The most interesting character in the movie is Recchi’s Fascist villa erected in the 1930s along with the family’s collaborationist wealth. At the opening scene’s Christmas dinner at the long feast table sumptuously prepared by the busy servants the dialogue is portentous and pretentious. It is only when the soundtrack mutes these human voices in favor of Adams’ pulsing piano concerto, Century Rolls, that things get interesting. The music weaves a Wagernian fate over the ritual, and an epic seems almost ready to pull itself from the morass of this movie, only to be bogged back down when the char­acters start talking again. When the lady of the house moves through the drawing room and past that symbol of bourgeois refinement we heard brittle piano chords on the soundtrack. Adams’ music conveys the message what the script only clumsily attempts: the massive foundation of this malevolent mansion is cracking.

The Recchi factory is a close second to the villa, though like many of the human actors, we see it only once or twice, its relentless industrial labors perfectly captured by Adam’s propulsive music unspooling with elegant and irrepressible efficiency.

Adams himself clearly understands the cinematic potential of his work, as can be heard in his 1995 cham­ber piece for violin and piano, Road Movies. Over its 15-minute duration, this music captures both the monotony and excitement of a road trip: the way the sameness of scenery gradual shifts, progress over land highlighted by the nearby detail of fence or field or the distant appear­ance of new topographical features — mountains, forest, river.

There are some driving scenes in I Am Love, and they are the best ones in the movie. A chance encounter between the chef and the lady of the house in San Remo on the Italian Riviera as she stops for a breather while driving to Nice to see her lesbian daughter. Suddenly the lady spies the chef in the mirror of a bookshop. Her fateful pursuit of him begins to the pounding music of The Chairman Dances heard at the very opening of the film as snow comes down on Milan’s eerily quiet Christmas streets. Now it is summer: this music works for the cold and the heat. The frenetic non-chase in San Remo (should she follow him, or run from him?) would be silly and even more unbelievable than it already is without the Adams’ music grabbing us by the scruff of the ear. Gaudagnino has invoked Hitchcock for this cat-and-mouse scene, but I’d go with Tom and Jerry.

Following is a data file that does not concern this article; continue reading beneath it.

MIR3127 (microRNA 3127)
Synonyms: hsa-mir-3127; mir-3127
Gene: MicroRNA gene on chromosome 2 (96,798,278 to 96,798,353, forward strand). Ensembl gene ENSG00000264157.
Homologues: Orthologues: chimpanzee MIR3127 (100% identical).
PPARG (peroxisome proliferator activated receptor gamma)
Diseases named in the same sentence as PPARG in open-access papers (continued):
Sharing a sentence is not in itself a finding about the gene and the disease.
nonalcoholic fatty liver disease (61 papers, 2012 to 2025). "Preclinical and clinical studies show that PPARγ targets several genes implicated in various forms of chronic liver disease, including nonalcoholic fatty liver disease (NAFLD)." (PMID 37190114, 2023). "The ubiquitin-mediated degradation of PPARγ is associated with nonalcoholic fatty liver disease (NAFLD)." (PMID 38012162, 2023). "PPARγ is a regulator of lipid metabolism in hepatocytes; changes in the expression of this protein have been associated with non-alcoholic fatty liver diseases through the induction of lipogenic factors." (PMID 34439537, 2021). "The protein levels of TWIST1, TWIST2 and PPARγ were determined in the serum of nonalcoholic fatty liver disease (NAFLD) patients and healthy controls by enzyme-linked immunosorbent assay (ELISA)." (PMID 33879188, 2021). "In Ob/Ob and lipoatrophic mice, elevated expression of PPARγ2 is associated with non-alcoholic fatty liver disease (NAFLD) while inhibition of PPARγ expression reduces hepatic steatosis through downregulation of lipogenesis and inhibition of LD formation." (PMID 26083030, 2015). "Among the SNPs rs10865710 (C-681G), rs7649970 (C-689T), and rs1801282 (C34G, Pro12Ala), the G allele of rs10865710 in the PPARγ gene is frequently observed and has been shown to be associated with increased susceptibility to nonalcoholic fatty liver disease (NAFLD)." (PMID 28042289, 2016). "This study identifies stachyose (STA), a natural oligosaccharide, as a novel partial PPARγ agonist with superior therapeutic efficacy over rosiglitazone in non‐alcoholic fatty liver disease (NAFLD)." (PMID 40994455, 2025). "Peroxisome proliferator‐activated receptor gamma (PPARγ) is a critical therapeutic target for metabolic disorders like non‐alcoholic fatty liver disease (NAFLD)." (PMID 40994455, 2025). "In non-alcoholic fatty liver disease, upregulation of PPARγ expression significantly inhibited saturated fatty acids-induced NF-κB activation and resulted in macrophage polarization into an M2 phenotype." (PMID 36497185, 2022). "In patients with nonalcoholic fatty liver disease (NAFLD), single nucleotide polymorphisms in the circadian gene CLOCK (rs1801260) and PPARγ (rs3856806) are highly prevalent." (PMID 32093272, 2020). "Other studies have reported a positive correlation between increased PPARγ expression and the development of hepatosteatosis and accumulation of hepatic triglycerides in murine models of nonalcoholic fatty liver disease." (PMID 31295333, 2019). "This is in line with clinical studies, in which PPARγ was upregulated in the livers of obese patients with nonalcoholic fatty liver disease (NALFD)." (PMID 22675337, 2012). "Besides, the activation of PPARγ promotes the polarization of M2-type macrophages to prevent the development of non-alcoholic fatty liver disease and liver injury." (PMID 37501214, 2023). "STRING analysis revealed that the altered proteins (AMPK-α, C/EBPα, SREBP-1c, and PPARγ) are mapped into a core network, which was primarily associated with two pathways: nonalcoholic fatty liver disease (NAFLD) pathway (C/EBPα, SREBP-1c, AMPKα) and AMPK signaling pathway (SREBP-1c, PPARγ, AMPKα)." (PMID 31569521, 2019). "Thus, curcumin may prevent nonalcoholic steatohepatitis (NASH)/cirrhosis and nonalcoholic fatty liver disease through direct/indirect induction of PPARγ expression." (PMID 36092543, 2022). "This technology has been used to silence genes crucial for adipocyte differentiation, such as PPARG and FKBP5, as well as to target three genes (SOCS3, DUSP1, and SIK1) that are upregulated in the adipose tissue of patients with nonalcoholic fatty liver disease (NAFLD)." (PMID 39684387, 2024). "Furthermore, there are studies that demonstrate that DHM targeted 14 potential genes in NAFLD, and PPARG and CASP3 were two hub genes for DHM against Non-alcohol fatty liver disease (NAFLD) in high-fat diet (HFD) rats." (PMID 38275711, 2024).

Timed to coincide with one of Adams’ searing chords, Lady Recchi bumps into the chef and they pile in his pick-up with dog in the back and head up into the steep, verdant foothills of the Alps to his mountain retreat where he grows organic vegetables for his restaurant back in Milan two hours away. To Adams’ intense traveling music — though not Road Movies nor his Short Ride in a Fast Machine — the pair drive up to their high-altitude consummation of the affair that really began back in the lowlands of Milan with that shellfish, appearing all the more succulent in this post-BP spill world we now live in. The chef plucks a few weeds in his garden then peels off Tilda’s trendy top and trousers.

Raptures concluded, lady and chef head out to join the birds and bees — shot in close up against flowers and grass and humans — and have an encore in the Alpine meadow to the overture of the third act of Nixon in China, the music pulsing with desire on the cusp of ful­fillment.

The tragedy that inevitably ensues comes poolside back in Milan at the hands of a metaphorical banana skin, no doubt encrusted in an orange-lavender reduction metaphorically braised with the blowtorch that had been an earlier instrument of the chef’s amorous pursuit of his best friend’s mother. At this dramatic crux, one thinks of Mel Brooks line that tragedy is when you cut a finger, comedy is when you fall into an open sewer and die. As always, Adams’ music is there to try its best to pull this moment from farce to plausibility.

The music attends to the moment, but it gains its true effect over the long haul. Still, it holds up well to its dismemberment as cues for a lavishly foolish movie. It is as if Adams’ music wills, however impotently, the film to come alive. Image does not give rise to music. Instead music creates a world, and when it is silenced, that world simply vanishes. ¥¥

(David Yearsley teaches at Cornell University. He is author of ‘Bach and the Meanings of Counterpoint.’ His latest CD, “All Your Cares Beguile: Songs and Sonatas from Baroque London,” has just been released by Musica Omnia. He can be reached at dgy2@cornell.edu.)